- Elon
 

deonb

Active Member
Mar 4, 2013
4,061
4,359
Redmond, WA
I would like to enlist a commitment from Elon that as technology advances Tesla will upgrade existing battery packs, at no cost to the current owner.

Why on earth do you think Elon owes you that?

Do you also want a commitment from Apple that as phone technology advances that you will keep getting a new iPhone at no cost to you?
 

DGDanforth

Member
Jul 2, 2017
28
20
Palo Alto, CA
“My top advice really for anyone who says they’ve got some breakthrough battery technology is please send us a sample cell, okay. Don’t send us PowerPoint, okay, just send us one cell that works with all appropriate caveats, that would be great. That sorts out the nonsense and the claims that aren’t actually true.”

- Elon
I agree with Elon.
It seems that Rolls Royce, however, has stolen the show and opted to be the one to evaluate the technology.
 
Last edited:

DGDanforth

Member
Jul 2, 2017
28
20
Palo Alto, CA
Why on earth do you think Elon owes you that?

Do you also want a commitment from Apple that as phone technology advances that you will keep getting a new iPhone at no cost to you?
Not the same case. Phone technology and battery technology are different. If a massively cheaper supercapacitor does hit the market then I would expect phone companies will adopt it. But a phone is far cheaper than a car so replacing the battery rather than buying a new phone does not make much sense. But replacing the battery of a car does make sense since the battery is modular and easily swapped while retaining the car body unchanged.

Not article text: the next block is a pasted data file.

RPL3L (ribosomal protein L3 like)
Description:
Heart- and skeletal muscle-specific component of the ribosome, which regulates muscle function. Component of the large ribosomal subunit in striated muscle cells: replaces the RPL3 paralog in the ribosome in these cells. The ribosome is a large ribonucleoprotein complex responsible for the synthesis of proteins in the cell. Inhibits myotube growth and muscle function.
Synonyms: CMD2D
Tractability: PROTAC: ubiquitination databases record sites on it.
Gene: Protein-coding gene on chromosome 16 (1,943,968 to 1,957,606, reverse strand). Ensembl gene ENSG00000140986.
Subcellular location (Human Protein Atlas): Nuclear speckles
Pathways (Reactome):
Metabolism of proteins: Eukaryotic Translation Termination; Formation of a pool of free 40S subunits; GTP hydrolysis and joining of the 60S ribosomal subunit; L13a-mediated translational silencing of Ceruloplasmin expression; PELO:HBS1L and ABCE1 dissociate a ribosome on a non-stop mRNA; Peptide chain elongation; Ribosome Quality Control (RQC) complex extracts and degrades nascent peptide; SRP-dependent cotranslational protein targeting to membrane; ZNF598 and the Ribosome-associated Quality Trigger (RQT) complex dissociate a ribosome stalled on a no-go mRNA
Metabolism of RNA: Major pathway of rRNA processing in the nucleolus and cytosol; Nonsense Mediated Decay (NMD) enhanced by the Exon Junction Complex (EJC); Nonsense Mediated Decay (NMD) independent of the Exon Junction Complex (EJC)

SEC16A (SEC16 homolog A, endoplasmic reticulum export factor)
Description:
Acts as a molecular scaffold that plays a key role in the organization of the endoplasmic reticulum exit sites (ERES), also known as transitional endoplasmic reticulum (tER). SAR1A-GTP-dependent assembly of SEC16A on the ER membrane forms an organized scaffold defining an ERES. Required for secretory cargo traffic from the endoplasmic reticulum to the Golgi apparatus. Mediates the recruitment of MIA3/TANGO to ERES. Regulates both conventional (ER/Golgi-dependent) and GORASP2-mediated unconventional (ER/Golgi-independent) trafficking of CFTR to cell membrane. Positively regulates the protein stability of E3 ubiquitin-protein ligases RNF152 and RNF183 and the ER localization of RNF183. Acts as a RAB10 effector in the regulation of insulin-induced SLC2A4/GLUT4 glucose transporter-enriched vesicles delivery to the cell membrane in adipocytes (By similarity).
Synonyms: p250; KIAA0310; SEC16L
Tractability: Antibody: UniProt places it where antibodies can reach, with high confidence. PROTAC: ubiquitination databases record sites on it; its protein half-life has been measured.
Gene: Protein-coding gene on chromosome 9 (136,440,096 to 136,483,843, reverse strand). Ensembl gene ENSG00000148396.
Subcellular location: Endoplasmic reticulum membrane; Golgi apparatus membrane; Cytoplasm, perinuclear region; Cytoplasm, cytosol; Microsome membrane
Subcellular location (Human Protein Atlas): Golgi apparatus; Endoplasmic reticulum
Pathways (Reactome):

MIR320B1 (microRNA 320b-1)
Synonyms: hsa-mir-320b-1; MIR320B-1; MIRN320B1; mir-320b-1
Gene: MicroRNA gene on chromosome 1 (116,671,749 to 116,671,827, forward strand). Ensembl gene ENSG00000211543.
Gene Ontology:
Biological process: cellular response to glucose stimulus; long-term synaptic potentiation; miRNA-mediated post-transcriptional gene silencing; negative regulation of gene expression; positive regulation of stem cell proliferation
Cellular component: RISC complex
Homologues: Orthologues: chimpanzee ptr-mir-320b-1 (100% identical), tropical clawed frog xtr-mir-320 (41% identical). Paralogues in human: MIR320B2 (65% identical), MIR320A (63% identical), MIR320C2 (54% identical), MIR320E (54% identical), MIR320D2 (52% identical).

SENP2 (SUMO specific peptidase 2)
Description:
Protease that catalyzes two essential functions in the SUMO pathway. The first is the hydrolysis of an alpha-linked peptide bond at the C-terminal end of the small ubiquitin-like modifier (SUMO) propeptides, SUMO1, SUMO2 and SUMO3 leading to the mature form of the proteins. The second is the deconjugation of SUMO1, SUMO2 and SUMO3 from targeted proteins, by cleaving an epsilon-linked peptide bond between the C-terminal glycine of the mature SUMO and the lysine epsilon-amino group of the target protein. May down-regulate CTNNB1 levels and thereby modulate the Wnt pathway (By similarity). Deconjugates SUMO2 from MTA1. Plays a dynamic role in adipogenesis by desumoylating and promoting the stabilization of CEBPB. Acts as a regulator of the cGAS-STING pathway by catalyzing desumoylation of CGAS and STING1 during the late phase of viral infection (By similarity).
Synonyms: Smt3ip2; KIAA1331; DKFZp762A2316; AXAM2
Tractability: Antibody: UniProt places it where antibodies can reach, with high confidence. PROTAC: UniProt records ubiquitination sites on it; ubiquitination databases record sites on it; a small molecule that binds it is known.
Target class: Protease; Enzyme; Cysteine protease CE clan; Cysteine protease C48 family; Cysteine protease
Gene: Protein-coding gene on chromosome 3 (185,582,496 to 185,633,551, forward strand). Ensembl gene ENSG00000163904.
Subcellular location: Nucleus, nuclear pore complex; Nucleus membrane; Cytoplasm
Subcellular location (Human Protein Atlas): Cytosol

jeffro01

Active Member
Jan 30, 2013
2,693
3,157
Teller County CO
Not the same case. Phone technology and battery technology are different. If a massively cheaper supercapacitor does hit the market then I would expect phone companies will adopt it. But a phone is far cheaper than a car so replacing the battery rather than buying a new phone does not make much sense. But replacing the battery of a car does make sense since the battery is modular and easily swapped while retaining the car body unchanged.

You do realize Tesla isn't running a charity? It's a for-profit business and there's nothing profitable about giving away the most expensive part of the car... Come on...

Jeff
 

BillO

Member
Oct 14, 2015
146
80
San Francisco, CA
Wikipedia says for Lithium ion 100–265 W·h/kg

Charge and discharge times for the supercapacitor are far greater than for battery and
it is non flammable, conditions one would definitely want in an electric vehicle.